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Pictures taken during Spanish American War

I found these pictures among my Grandfather, Joseph Phillips' personal papers. He was a veteran of the Spanish American War where he contracted malaria while there. Mr. Hubert Mussler sent these pictures to my Grandfather in 1944. If you have information concerning the places or people please email me Joe Payne
I recently received my grandfather's Army Discharge Information that included his first enlistment in May 24, 1898 in the 2nd Regiment, Company M, Tennessee Volunteers where he spent time until his discharge in February 8, 1899. He then re-enlisted to rejoin the fight but only stayed until October 1899 when he returned and in May of that year he was discharged because of malaria. His brother Fred Phillips also enlisted at the time of his second enlistment and evidently served in the Philippines. From the website Index to Service Abstracts in Tennessee Volunteer Units During the Spanish American War - "The men of the First were sent from Camp Merritt in California to help hold the Philippine Islands after the Filipino insurrection against Spanish colonial rule. Later, when Regular Army units were authorized to replace the volunteer units in the Philippines, a number of Tennesseans reenlisted in the Regular Army." I have more information regarding Capt. Fred Phillips while on duty with the 1st Regiment of Tennessee Volunteers.

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Letter to my Grandfather who was Agent, U.S. Treasury from Hubert Mussler, New York.
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Written on back" K-3 Cav. Non-Com." I found this to be Troop K - Nebraska 3rd U.S. Volunteer Cavalry.
In April 1898, the Regiment was assembled at Camp Thomas, Georgia in Chickamauga National Park, and assigned to a brigade in a provisional cavalry division. On 13 May 1898, the Regiment arrived in Tampa, Florida. On 8 June, the Regiment, minus four troops, embarked for Cuba with the rest of the invasion force. During the Spanish-American War, the 3d Cavalry Regiment participated in the attacks on San Juan and Kettle Hills, placing the first American flag at the points of victory. After the war, the Regiment was ordered to the Philippines, this time for garrison duty.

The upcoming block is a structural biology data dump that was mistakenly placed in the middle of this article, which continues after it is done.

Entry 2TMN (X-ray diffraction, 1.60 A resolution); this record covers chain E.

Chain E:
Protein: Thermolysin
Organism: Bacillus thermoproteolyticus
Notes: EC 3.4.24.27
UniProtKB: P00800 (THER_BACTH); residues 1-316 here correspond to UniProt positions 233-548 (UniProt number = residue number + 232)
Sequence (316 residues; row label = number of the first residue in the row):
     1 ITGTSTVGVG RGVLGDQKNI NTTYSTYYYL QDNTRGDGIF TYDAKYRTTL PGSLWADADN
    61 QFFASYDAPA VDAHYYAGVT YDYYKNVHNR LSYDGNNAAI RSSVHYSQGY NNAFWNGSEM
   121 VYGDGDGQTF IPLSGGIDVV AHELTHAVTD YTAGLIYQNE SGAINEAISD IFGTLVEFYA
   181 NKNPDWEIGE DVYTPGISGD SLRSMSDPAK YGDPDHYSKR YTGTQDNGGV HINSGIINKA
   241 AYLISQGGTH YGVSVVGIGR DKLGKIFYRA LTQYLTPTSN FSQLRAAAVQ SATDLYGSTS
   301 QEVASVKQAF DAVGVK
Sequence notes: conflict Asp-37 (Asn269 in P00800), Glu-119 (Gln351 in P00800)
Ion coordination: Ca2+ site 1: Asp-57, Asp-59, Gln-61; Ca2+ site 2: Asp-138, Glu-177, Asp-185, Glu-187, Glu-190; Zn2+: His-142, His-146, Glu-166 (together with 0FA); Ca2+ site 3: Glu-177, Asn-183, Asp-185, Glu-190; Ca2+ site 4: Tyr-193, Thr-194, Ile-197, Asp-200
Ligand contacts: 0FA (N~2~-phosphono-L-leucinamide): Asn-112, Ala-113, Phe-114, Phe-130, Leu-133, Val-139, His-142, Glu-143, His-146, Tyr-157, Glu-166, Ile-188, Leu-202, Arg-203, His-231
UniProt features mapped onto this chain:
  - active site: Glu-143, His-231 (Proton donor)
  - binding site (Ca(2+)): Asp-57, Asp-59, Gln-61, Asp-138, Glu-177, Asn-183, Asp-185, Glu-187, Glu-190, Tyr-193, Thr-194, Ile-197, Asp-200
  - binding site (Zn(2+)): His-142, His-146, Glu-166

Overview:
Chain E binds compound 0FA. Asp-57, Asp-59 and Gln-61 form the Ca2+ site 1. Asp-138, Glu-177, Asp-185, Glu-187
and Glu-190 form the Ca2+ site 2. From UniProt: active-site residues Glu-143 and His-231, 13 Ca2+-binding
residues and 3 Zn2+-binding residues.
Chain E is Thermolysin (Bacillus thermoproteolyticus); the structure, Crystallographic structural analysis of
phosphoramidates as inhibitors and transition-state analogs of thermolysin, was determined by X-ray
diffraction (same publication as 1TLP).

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Written on back - Stable Guard, Lavag (Laoag). I am the one with the hat on. Joe Phillips.
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Bringing in Rice
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Lavag (Laoag), Ilucos Norte
St. Augustine Church (most popularly known as "Paoay Church") was built in 1694 commissioned by the Augustinian friars led by Fr. Antonio Estavillo. The Church was completed in 1710 and rededicated in 1896. The bell tower served as an observation post in 1896 for the Katipuneros during the Philippine revolution against the Spaniards.
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Astor Battery below Manila (howitzers), See this article for more regarding Col. John Jacob Astor Battery. It is said that Jacob J. Astor fought in the Philippines with "great bravado". But according to others "He saw brief service in the field in Cuba, was invalided out, and returned home hailed as a warrior-patriot. From then on he was Colonel Astor. It was "Colonel Astor," according to a headline, who "Went Down Waving Farewell to His Bride" on the Titanic in 1912.
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Headhunters, Northern Luzon
Elderly Ifugao man in full headhunter regalia.
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Dingras, Ibocas or Ilocos Norte
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Bringing in the Water.
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Horse Race
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Corrigedor Island, Building
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Inside Jail, Lavag (Laoag)
Granddad inside his tent

Granddad inside his tent.

Letter from Madalene Goad Young, daughter of John Goad and Martha Phillips, sister of Joseph T. Phillips says that Ann Simpson, who is mentioned as working with my grandfather in Louisville in his Louisville-Courier clippings, sent her this following Aunt Victoria Phillips Norrod's death in 1972.
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Regarding the jail or prison at Lavog I found the following in material from the Rutherford B. Hayes Library/Museum - Volume05 AppendixC LIBRARYMUSEUM. The Library Museum contains General Hayes's war relics and war photographs and numerous curios collected on his trips while President.

A carillon of bells hangs between the two central columns with two bronze Catholic mission bells, one used as an ash tray and cuspidor in the prison occupied by Lieutenant Gilmore, U. S. N., and American sailors while prisoners in Vigan, northern Luzon, September, 1899; the other, broken in the engagement at Laoag, presented to Colonel Hayes by the Spanish padre in ap- preciation of rations furnished to the seven-hundred Spanish soldiers who had been held as prisoners of war by the Filipinos. These were fed with American rations until they were re- patriated to Manila en route to Spain in 1899.

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